Visitors to Chavín sometimes notice that gallery architecture transforms sound in surprising ways. Small horizontal ducts allow sound to travel between seemingly separate corridors, rooms, and cells. Depending on the shape, length, and architectural context of these ducts, sound that passes through is filtered or “EQ-ed,” producing a range of effects. I began documenting and measuring the acoustics of Chavín’s so-called ventilation shafts during the 2009 archaeological field season, usually solo, occasionally with an assistant to help manage gear between interior and exterior openings.

During my first visit to the Lanzón Gallery, I had noticed that the carved mouth of the monolith aligned perfectly with one of the ventilation shafts that led from the gallery out to the Circular Plaza. Rick had previously tested the effect of light passing through this duct, and had concluded that it could be used to illuminate the face of the Lanzón. But no one had considered the symbolic “line-of-speech” it creates.

This central “line-of-speech” duct is flanked by two parallel ducts, each of slightly different proportions. I designed a series of tests to examine how sound made within the gallery is transformed on the way out through the ducts, using frequencies within the range of human hearing (about 20 Hz to 20,000 Hz). From different locations within the Lanzón Gallery, I used precision loudspeakers and a subwoofer to reproduce mathematically generated test signals. A series of microphones inside the ducts tracked acoustic changes as the sound traveled through. I repeated these measurements several times, and on different days.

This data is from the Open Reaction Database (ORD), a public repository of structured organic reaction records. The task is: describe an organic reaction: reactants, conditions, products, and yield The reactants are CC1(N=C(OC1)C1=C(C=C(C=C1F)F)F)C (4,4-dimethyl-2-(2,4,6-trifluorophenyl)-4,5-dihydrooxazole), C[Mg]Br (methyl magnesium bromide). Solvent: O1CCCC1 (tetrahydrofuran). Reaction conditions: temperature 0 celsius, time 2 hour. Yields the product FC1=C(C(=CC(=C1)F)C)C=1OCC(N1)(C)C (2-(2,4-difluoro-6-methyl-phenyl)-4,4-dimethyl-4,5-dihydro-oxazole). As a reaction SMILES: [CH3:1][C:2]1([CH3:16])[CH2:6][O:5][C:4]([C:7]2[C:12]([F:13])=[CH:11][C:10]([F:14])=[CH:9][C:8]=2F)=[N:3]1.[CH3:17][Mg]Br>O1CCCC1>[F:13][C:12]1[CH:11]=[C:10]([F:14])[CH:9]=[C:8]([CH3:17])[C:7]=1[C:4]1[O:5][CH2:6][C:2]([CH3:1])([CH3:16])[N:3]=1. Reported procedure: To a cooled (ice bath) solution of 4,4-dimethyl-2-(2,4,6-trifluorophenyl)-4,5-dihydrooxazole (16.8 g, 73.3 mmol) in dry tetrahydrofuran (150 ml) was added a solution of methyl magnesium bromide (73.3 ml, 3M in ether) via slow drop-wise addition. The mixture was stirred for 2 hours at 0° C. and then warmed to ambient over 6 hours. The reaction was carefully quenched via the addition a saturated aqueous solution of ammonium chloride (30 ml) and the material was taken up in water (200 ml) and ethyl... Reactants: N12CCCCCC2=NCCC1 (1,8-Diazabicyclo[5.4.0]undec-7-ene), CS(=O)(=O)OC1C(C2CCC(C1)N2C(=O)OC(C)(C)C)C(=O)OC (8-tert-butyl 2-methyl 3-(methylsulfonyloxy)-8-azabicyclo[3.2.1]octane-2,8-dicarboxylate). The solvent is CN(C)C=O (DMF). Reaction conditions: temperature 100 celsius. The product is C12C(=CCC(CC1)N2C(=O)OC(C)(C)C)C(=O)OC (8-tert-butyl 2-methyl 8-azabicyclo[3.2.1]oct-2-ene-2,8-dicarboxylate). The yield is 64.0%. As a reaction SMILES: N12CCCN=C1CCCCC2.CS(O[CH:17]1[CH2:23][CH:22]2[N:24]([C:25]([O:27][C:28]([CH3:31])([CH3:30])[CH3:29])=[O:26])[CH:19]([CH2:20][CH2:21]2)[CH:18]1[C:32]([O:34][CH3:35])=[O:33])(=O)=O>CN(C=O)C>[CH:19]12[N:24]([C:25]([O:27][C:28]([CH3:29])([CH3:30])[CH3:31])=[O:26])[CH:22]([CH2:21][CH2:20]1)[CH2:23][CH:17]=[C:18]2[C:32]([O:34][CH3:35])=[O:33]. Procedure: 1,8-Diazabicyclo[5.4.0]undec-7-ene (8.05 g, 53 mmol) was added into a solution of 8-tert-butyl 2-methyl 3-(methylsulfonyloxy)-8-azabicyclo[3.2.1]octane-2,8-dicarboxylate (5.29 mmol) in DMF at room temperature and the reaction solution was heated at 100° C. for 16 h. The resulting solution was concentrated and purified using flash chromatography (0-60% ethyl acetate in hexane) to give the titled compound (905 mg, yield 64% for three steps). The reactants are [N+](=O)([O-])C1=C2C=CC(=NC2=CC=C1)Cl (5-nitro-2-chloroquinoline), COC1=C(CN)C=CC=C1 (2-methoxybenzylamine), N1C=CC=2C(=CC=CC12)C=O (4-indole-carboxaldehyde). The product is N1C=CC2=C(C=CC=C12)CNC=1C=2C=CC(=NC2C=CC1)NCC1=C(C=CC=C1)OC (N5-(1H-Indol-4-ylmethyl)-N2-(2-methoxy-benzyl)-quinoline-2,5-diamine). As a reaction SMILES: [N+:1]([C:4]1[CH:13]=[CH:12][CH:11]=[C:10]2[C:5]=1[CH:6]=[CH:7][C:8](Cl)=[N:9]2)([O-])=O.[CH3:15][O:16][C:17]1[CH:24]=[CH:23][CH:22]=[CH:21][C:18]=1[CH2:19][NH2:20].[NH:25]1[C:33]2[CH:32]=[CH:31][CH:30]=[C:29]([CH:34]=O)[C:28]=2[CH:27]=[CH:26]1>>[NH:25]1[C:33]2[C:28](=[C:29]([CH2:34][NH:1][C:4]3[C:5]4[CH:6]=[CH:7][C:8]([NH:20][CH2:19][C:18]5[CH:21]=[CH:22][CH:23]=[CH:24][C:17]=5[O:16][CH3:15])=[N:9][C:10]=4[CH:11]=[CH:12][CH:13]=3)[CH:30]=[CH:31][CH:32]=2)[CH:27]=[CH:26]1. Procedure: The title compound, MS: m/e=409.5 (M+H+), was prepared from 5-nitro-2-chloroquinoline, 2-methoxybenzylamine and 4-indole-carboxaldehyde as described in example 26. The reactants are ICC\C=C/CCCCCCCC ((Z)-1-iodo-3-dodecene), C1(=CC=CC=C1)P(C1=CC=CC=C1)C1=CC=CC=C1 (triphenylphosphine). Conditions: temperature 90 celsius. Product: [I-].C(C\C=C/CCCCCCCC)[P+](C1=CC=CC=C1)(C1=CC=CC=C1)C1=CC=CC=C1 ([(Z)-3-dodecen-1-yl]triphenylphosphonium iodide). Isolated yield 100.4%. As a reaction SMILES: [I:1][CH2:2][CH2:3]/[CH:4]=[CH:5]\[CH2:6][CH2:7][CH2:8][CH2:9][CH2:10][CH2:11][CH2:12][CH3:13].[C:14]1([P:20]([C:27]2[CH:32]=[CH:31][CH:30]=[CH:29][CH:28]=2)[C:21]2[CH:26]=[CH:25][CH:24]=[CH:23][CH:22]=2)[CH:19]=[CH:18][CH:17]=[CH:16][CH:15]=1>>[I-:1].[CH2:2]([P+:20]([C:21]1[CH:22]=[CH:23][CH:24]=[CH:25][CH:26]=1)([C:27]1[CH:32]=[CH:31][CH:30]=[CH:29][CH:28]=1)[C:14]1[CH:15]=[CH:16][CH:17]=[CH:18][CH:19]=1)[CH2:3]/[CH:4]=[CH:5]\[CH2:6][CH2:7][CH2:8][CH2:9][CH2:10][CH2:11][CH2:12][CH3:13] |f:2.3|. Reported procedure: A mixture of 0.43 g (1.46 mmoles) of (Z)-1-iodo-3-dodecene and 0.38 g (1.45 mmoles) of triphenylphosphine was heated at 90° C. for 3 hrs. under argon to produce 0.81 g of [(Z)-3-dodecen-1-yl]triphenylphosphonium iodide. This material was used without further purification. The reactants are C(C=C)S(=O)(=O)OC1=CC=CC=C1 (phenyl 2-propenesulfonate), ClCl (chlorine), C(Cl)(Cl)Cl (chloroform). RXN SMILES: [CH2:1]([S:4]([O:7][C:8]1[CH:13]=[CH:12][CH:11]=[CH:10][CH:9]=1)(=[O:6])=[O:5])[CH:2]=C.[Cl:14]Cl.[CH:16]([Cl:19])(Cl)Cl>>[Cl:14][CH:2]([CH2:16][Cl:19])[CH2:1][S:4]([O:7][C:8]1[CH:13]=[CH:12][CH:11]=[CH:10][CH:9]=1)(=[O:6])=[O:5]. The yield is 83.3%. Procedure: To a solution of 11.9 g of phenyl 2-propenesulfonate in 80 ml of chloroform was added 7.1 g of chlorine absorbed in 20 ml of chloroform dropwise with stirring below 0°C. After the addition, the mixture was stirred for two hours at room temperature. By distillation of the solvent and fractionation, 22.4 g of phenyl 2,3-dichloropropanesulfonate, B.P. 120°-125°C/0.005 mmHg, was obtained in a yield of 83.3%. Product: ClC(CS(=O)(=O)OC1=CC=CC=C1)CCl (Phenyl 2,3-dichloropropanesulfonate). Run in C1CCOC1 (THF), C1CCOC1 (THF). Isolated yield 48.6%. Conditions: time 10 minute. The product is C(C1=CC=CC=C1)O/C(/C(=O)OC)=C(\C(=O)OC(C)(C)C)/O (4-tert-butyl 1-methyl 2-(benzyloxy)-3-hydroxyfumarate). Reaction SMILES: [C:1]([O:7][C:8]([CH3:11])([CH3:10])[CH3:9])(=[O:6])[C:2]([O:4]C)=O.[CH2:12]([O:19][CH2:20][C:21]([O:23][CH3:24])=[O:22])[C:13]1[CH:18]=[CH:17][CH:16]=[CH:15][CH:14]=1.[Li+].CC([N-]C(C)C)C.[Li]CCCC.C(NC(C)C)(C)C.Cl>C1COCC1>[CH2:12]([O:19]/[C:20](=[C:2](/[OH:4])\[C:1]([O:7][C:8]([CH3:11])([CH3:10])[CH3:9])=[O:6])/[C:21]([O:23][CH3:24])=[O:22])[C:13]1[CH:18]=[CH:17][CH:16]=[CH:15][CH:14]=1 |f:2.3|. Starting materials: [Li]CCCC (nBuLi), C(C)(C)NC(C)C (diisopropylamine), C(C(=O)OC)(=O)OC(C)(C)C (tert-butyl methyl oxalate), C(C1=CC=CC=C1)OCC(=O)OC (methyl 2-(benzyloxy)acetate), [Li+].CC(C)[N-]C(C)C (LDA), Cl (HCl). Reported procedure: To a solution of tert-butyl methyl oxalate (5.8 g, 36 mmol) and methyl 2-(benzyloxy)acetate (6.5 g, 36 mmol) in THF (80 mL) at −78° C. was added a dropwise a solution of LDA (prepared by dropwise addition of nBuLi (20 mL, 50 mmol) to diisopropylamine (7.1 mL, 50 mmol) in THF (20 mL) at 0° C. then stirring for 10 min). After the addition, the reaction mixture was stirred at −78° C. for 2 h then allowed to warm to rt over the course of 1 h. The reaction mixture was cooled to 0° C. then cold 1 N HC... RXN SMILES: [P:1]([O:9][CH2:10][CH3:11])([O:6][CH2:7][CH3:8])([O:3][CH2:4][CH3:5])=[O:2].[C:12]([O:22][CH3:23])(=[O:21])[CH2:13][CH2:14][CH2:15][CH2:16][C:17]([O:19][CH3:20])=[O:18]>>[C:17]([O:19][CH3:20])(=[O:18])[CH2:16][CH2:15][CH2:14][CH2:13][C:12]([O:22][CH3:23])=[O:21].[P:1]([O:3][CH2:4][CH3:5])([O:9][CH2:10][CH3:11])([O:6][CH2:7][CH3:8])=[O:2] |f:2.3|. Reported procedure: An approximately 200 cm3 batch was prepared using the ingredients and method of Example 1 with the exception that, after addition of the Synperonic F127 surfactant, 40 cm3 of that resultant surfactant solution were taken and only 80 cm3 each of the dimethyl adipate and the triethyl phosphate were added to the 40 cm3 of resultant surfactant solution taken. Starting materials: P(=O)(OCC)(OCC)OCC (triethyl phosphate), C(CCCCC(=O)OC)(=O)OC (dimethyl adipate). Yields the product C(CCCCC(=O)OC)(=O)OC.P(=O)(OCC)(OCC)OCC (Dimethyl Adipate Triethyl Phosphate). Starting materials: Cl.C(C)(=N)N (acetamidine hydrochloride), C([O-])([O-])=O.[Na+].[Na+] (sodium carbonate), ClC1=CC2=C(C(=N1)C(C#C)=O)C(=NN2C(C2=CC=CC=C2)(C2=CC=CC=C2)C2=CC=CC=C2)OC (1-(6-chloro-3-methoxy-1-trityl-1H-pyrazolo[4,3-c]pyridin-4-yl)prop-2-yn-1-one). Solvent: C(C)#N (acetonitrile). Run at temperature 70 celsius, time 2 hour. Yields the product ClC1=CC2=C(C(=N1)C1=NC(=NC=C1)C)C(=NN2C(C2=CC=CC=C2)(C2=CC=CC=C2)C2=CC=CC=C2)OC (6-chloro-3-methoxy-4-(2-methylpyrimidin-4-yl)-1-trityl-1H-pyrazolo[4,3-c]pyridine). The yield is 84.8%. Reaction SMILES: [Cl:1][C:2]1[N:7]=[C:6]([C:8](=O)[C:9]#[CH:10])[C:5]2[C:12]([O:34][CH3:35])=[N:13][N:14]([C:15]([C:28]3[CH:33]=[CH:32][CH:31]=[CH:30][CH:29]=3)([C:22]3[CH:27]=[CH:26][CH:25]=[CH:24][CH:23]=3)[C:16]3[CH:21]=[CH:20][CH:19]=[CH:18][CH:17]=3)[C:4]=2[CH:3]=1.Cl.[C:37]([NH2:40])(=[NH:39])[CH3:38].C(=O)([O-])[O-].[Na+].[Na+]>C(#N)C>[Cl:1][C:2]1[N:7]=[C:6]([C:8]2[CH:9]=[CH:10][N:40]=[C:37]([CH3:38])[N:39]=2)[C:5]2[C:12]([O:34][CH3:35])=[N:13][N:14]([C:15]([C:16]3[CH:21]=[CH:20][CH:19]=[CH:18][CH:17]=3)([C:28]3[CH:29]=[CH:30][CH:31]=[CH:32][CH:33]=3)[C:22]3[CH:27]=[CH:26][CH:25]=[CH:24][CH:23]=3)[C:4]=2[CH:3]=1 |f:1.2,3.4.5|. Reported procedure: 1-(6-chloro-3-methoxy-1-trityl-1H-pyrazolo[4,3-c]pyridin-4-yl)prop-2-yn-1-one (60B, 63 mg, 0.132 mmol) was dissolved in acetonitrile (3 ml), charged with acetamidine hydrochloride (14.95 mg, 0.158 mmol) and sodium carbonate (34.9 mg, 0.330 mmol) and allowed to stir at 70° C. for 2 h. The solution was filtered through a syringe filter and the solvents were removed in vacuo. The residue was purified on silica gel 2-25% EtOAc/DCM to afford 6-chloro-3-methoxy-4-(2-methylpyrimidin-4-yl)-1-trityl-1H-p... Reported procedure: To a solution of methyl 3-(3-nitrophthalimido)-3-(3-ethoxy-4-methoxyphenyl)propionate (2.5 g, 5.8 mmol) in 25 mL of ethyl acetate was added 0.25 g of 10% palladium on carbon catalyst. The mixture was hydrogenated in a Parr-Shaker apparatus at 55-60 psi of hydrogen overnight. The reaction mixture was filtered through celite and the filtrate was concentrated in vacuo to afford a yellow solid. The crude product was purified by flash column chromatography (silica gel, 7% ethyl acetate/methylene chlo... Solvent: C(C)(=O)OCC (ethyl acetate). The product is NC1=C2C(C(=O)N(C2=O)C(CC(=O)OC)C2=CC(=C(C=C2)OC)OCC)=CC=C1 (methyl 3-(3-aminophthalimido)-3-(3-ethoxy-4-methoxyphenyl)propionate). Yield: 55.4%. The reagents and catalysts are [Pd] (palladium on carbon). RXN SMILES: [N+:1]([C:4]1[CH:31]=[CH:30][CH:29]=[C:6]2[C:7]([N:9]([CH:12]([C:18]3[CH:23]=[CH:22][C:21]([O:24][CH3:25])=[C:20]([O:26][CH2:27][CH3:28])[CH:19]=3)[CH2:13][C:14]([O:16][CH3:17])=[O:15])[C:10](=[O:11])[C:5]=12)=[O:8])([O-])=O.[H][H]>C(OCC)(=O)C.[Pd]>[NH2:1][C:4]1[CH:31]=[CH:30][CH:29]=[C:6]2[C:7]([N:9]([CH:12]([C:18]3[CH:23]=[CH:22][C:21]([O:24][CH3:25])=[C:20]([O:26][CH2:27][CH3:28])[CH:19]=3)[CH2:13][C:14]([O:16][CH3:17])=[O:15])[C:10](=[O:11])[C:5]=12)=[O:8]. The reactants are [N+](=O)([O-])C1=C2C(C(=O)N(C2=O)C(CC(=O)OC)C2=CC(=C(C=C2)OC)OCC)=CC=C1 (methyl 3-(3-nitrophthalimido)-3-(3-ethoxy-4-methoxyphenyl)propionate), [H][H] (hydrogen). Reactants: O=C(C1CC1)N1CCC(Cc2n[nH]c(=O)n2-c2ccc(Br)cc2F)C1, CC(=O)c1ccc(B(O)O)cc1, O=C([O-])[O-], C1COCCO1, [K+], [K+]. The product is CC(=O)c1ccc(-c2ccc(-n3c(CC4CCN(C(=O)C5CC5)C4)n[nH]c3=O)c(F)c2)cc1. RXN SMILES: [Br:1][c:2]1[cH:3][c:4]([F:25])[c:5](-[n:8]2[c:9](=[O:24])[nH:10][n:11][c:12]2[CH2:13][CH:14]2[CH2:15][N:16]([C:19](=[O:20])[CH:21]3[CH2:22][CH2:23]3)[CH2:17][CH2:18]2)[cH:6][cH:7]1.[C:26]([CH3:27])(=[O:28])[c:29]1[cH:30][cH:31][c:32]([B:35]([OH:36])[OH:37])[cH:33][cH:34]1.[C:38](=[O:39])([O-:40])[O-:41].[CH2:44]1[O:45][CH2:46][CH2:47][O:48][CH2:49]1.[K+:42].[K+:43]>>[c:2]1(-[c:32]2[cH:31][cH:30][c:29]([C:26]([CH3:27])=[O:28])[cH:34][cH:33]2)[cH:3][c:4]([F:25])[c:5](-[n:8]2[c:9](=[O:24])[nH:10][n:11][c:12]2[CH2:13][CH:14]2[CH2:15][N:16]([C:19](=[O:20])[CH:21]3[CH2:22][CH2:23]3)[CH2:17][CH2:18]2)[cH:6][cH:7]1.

I was shocked by the significance of the consistent results. My measurements showed that these ducts were perfect amplifiers for the Chavín pututus. Compared with other sounds, frequencies corresponding to the conch tones were boosted by 10-20 decibels (adding 10 decibels sounds like turning up the volume twice as loud) after sound entered the ducts.2 Once sound reached the exterior ends, where the ducts opened above the Circular Plaza, non-pututu frequencies were suppressed even further. The central duct was not only a symbolic extension from the mouth of the Lanzón, but a functional “line-of-speech” between the carved mouth of the idol and the ceremonial plaza outside. The oracle could be made to speak through the voice of the conch.

The acoustic link between the Lanzón Gallery ducts and the site-excavated pututus is a rare dynamic relationship that’s difficult to dismiss as coincidence. First, Chavín’s architecture is thoroughly channeled with ducts of various shapes and sizes. It seems likely, therefore, that the shape and placement of these particular ducts reflects planned construction: in a word, design.

Second, the location of these sound conduits—between the stone monolith and the plaza—is ritually significant. Pututus are depicted, as if performed by figures in procession, on stone reliefs lining the north-western wall of the Circular Plaza, just a few meters below where the ducts project. The plaza floor was crafted with two inlays of fossilized sea snails on its paving stones, spiraled animals that appear like cross-sectioned pututus. A few meters south, a plausible pututu storage location exists: in the Caracolas Gallery, they were deposited as if they had been hung along its walls.